At the 2019 Staffing Industry Analysts Executive Forum, SIA President Barry Asin and Charted Path founder Mike Cleland led a session on their book, Breaking Through: Leadership Disciplines from Top-Performing Staffing Firms. This issue of Staffing Industry Review contains excerpts from the session. The authors share what they learned when talking with leaders of staffing firms that have successfully broken the barriers of growth to exceed the $100 million mark. This top-most category represents only 1% of US staffing firms, or 140 firms. The remaining issues of the year will highlight the three case studies presented in the session. Here, Asin and Cleland identify traits that differentiate these firms and their leaders.

Barry Asin: Three years ago, Mike and I were talking about the way that the staffing industry looks: There are roughly 19,000 firms, 80% of which generate less than $5 million in revenue, 90% of them are under $10 million. What is it about the ones that get beyond that? Particularly, what is it about those that get to $100 million? What’s different about them?

Mike Cleland: Through my consulting business, I saw patterns in terms of stages when companies stopped growing, which is what really led to our conversation.

Growth Stages

In order to grow, the top executive has to be willing to delegate and take on risk, and the leadership team needs to mature and develop capabilities. We have identified four stages of business growth: Owner/operator-dependent, independent operation, organic scale, and strategic expansion (See Figure 1).

Owner/operator. The owner/operator stage is the beginning, and how most staffing firms start. The owner-operator is directly involved in driving day-to-day production. If they leave, if they go on vacation, production takes a hit.

These firms can actually have decent growth if they have a solid client base — they can even reach $10 or $15 million. But that growth can’t be diversified because of the bandwidth of the executive driving most of the sales.

Independent operation. The first stage of real growth leads to independent operation. At this point, the organization hires the first line-level management, and the executive may be involved in sales from a strategic standpoint, but not from a day-to-day standpoint.

Organic scale. To grow further, the leader typically thinks about geographic expansion, because they can only grow so much out of a single operation. That’s where you achieve organic scale — replicating that operation.

It’s one thing to be able to do it when you are in the office and you are walking around; you are still able to make corrections on a day-to-day basis. But now you have to start growing, and in a branch model, for example, you’re not at each location to see it. So now you’re taking a lot more risk, you have a lot more investments going on in order to accomplish organic expansion — you’re invested in offices and more capital is tied up in the business.

So, in terms of delegation and risk, this is a major step. This is often when the owner starts hedging a little bit and saying, “You know what, I’m not really ready to make that leap.”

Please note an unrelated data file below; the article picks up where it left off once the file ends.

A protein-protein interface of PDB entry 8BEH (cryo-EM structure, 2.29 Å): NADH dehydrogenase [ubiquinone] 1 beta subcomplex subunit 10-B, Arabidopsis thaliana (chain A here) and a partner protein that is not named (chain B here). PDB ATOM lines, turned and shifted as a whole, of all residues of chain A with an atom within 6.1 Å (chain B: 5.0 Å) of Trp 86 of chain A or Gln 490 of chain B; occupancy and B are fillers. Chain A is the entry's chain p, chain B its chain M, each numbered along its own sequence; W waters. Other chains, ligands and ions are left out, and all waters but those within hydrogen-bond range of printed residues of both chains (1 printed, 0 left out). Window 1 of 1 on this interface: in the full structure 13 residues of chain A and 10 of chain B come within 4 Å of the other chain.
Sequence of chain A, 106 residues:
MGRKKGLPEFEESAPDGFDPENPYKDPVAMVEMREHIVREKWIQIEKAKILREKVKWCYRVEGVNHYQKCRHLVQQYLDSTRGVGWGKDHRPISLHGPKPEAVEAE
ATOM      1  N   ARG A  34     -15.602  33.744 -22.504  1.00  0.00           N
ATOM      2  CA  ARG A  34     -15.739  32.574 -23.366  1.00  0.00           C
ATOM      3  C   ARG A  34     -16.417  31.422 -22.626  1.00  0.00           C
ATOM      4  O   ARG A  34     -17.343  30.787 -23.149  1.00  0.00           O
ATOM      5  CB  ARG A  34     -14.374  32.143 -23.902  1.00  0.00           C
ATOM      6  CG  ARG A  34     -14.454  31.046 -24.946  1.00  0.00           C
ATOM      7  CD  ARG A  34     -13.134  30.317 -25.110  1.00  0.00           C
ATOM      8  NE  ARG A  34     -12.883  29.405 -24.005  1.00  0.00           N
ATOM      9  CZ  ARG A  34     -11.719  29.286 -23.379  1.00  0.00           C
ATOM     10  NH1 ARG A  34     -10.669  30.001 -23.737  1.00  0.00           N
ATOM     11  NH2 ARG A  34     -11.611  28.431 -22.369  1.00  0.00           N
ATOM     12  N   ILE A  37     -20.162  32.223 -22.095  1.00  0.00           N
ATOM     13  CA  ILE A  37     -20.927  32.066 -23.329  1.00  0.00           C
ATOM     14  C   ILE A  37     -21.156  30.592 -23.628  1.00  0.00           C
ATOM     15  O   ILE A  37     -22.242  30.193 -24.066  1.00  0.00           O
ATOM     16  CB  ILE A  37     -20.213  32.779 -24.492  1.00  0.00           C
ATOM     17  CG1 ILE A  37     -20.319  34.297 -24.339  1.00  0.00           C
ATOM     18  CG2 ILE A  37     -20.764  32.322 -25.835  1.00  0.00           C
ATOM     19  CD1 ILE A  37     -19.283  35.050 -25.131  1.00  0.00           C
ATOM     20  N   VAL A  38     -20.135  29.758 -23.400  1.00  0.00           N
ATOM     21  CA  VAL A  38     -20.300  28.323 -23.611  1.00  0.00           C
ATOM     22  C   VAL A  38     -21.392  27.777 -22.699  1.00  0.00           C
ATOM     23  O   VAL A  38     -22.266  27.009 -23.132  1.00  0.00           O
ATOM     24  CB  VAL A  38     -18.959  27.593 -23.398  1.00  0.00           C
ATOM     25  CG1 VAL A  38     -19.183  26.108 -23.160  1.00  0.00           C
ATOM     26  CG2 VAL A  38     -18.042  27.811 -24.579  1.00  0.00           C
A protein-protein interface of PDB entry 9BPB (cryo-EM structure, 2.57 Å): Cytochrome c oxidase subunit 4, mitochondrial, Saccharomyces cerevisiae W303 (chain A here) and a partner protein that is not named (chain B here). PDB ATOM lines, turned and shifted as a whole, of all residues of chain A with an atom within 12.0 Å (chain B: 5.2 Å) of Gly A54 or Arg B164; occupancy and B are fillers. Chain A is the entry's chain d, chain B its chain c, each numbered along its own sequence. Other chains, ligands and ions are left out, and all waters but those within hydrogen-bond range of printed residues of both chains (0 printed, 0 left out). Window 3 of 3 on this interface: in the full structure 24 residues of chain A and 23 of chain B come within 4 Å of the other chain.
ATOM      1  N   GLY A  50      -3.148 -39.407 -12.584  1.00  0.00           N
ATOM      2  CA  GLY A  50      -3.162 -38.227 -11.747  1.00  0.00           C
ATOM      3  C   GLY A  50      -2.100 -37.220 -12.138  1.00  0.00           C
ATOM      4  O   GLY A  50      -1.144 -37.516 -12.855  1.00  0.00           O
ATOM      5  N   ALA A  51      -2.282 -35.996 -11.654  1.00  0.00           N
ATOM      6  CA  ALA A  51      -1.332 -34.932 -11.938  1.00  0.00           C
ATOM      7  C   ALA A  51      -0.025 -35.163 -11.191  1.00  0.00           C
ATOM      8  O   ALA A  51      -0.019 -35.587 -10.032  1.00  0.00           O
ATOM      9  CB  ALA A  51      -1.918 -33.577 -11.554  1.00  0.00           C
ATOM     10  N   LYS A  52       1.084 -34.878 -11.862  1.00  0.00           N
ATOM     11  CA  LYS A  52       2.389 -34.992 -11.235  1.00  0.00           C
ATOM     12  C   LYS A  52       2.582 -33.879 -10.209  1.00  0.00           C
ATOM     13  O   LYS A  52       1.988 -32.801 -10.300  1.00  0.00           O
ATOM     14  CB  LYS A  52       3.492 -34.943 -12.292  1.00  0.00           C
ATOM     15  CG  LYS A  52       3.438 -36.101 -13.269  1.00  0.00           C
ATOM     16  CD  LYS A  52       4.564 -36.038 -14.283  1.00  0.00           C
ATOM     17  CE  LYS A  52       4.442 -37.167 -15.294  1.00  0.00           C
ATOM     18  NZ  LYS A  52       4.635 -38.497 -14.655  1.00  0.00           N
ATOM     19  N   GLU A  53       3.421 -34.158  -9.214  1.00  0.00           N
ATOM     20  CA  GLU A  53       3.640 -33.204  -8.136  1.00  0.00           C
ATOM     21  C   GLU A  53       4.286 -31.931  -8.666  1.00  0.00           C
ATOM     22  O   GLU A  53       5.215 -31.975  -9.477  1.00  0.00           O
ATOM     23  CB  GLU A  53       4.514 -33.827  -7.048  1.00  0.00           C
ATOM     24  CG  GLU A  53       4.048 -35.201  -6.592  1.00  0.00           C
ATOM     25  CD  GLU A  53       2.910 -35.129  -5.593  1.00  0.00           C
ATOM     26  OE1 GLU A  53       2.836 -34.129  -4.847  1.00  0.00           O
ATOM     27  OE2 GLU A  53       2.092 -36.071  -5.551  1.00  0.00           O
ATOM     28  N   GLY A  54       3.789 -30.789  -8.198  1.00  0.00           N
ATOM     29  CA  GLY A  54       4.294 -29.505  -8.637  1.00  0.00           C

Strategic expansion. Finally, you have to bring in different offerings in order to grow. And because you are taking leadership time and attention and resources away from the core business, the core business has to be strong. Once that core is strong, you can make adjacent investments and be able to expand your market share in that way.

Asin: This was the theory we had about how it worked in the real world. And not all organizations move exactly like this.


Asin: Our talks with companies that have had a break-through success story helped us identify traits that differentiate these firms and their leaders. We call these the disciplines that break-through organizations have. (See Figure 2).


Asin: Those disciplines start with commitment. What is it that you’re trying to achieve with the business? Typically, that can be really personal. It’s about the owner or the partners who have started the business. What do they really want out of it? Is it an exit in a few years, is it to build a family legacy, is it just a job or is it a lifestyle business?

Cleland: There’s obviously all types of reasons why you all started a business. But the question is, how do you use that purpose and reason? How do you translate that in a way that makes it compelling for your team, something that they can identify with?

The fact is, we need to really reflect and understand why we are doing this. That’s what you fall back on in hard times. When things go south, that’s where you are going to pull energy from — it’s from the purpose. It’s the willingness to make short-term sacrifices for the long-term growth of something exceptional. And you have to be able to translate that to where you spend your time, and that’s something that we saw across the board with everybody we studied.

The person who’s willing to grow that business is willing to take financial risks, putting faith in their team that they will be able to do something with this. They make professional sacrifices, they let go of employees who maybe grew the company with them, who were friends at one point.